The objective of this study is to assess the impact of the GES benefit programme on the letality and intra hospital mortality of hospital discharges between the periods prior to GES 2001-2005 and POST GES 2006-2017, and its relationship to the forecast system in age, sex and days being hospitalized.
Materials and Methods or Experimental Procedures
Study in 43024 hospital egress design of analytical, longitudinal and observational type. The databases from the website were used www.deis.cl dated 4 in January 2018 to carry out this study. Before entering them, the CIE 10 coding manual was reviewed by verifying that the variable encoding was adequate. To do this, the number of incomplete data (17) was counted, leaving out all those individuals graduated from a hospital that did not provide information of the planned type and those cases where the forecast was not reported. A one-variate statistical analysis was carried out in order to evaluate the population studied, consisting of hospital expenses for heart malformations in Chile, 2001-2017 using Excel.2013 software, in order to see the type of age distribution, sex and prognosis. He applied the Distribution Tests for Smirnov-kolmogorov and Poisson to assess the distribution of hospitalization days and ages. Subsequently, the data were grouped according to the forecast into two large groups: public (FONASA No. 1) and private (ISAPRE, PARTICULAR, DIPRECA and CAPREDENA No. 2) in order to evaluate the statistically significant differences between the two groups using the contrast test of Fisher's exact hypothesis to evaluate both groups, then applying the binary logistic regression model by calculating the ORs for both groups based on age, gender, forecast, surgery, and days of stay Hospital. It was considered statistically significant p < 0.05. To assess changes in lethality and hospital mortality, a time series analysis of prais-weinstein was carried out, the construction of an auto-regression function for the period 2001-2005 and 2006-2017, determining regression coefficients and to determine the secular trend or reject it with a value of 0.1 and a p < 0.05, all hospital discharges were considered during the year 2001 to 2017 with the diagnosis Q20.0-Q28.9, dividing it into two cohorts 2001-2005 and compared to the diagnosis q20.0-q28.9, dividing it into two cohorts 2001-2005 and compared to the public and the private forecast to see if there were statistical differences between the two groups. Consequently, our research hypothesis is that there is greater lethality and specific mortality in relation to surgical interventions between public and private systems.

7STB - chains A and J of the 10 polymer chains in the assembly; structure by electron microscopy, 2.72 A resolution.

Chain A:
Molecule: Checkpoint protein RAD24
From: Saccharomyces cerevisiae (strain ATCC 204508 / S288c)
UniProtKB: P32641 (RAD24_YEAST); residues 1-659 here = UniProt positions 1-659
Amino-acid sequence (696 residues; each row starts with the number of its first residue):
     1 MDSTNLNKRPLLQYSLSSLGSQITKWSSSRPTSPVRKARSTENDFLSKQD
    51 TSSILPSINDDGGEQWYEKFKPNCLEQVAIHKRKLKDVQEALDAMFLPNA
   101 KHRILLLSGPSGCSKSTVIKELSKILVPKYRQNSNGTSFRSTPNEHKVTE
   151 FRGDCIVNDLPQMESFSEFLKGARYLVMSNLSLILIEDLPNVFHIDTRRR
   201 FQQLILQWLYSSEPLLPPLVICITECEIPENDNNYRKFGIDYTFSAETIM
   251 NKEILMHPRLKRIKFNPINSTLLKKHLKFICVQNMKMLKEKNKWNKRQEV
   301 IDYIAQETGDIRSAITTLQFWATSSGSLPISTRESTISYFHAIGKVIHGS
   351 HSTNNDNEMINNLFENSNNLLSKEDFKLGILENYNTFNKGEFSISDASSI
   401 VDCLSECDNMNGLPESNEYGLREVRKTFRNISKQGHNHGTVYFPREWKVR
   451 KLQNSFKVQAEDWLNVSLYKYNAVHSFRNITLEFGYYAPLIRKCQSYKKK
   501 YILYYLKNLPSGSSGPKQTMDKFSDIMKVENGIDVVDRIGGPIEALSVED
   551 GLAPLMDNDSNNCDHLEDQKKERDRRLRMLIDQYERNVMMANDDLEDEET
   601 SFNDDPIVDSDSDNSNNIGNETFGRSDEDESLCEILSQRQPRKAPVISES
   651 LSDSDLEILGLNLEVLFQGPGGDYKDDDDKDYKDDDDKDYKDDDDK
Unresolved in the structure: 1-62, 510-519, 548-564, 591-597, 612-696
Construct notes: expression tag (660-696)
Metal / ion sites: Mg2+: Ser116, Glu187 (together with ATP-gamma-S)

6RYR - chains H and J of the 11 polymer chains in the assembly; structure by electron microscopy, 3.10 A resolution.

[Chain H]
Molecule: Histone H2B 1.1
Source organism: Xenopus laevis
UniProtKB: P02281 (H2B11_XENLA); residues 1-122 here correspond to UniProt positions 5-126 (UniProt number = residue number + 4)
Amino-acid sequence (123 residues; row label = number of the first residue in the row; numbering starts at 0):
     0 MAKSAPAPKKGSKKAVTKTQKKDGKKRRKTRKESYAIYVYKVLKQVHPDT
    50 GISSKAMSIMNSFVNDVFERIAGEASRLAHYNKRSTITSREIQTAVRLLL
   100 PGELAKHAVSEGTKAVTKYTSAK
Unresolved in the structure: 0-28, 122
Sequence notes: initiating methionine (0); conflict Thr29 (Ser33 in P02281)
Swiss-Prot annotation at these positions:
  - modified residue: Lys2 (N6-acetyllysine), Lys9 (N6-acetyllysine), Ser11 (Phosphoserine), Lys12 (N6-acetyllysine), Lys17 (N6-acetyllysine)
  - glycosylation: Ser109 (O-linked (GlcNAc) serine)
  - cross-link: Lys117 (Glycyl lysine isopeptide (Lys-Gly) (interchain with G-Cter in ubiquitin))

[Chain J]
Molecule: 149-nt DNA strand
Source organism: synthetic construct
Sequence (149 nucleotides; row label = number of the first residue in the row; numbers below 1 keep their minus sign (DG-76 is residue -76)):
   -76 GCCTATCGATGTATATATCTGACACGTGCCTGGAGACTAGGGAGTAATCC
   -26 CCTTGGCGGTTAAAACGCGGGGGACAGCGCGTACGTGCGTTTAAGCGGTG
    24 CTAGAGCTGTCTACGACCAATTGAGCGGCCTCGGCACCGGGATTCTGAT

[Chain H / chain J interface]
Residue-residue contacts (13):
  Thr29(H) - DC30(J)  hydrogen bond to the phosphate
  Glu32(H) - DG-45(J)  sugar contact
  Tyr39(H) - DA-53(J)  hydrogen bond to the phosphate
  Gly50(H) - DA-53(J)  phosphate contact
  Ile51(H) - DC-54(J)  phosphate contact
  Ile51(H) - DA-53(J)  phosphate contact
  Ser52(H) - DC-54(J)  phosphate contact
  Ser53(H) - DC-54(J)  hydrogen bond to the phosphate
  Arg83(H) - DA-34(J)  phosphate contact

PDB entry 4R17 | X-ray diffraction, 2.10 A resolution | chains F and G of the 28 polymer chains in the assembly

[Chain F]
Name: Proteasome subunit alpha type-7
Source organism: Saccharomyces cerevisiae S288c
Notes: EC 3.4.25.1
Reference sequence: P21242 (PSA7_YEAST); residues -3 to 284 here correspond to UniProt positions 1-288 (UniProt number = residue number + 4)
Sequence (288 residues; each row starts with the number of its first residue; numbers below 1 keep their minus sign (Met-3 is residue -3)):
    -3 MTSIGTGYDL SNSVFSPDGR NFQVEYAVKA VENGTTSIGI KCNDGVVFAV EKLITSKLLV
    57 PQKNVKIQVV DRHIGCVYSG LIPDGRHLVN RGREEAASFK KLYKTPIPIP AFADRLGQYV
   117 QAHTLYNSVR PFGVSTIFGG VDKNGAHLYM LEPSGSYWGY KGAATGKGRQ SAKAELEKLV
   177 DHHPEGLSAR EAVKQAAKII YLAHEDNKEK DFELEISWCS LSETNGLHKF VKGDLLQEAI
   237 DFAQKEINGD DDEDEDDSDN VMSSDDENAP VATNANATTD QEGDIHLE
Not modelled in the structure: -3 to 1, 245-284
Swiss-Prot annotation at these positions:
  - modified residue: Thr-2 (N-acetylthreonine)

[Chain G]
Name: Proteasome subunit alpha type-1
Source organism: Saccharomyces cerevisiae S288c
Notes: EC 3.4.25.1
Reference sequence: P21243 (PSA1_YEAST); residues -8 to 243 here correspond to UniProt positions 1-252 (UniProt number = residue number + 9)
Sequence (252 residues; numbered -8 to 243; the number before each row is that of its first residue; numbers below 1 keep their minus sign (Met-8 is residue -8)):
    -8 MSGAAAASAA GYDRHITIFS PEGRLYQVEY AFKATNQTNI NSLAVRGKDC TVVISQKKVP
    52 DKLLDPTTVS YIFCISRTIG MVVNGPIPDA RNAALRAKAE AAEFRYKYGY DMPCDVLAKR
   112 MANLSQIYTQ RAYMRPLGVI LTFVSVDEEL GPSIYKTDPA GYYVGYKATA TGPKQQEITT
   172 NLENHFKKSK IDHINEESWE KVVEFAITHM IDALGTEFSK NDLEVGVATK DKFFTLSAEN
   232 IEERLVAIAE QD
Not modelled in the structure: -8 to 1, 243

Results and Discussion
When performing the GES regression model, a significant time-time interaction was observed with respect to the constant observing an interruption in trend 0.974391 p< 0.000. For the period 2001-2005, an increase in lethality and mortality was observed at a rate of 0.45 per year prior to the start-up of Ges and an obvious decrease in the post-Ges period at a rate of -0.873 per year, according to the following model of autoregression n G (t) to 0.453 3081* T (Preges) +8.313047 -0.8731766* T (PostGes) +1760.45 for congenital malformations of heart chambers and their connections; for the Transposition of Large Ships G (t) to 0.4533081* T (Preges) +8.313047 -0.8731766* T (PostGes) +1760.4 (Q21) Congenital Malformations Cardiac Septa G(t) - 2.536714* T (Preges) +1.997447 -1.258831* T2 (Post Ges) - 0.1859821* T3 (Post Ges) within this we highlight the tetralogy of Fallot G (t) Tetralogy of Fallot to 0.217176* T (Preges) - 0.538608* T2 (PostGes) + 1.182893; As for the days of hospital stay in the public sector, 9.89 v/s 7.24 days p< 0.05 preges for post-ges were higher than the private sector, which increased by slightly 10% in the public sector and a 1.4% reduction in the private sector in the private sector . The trend in behaviour in the lethality of the public sector was due to a slight reduction in mortality G (t) -0.043* T +1,677, with respect private.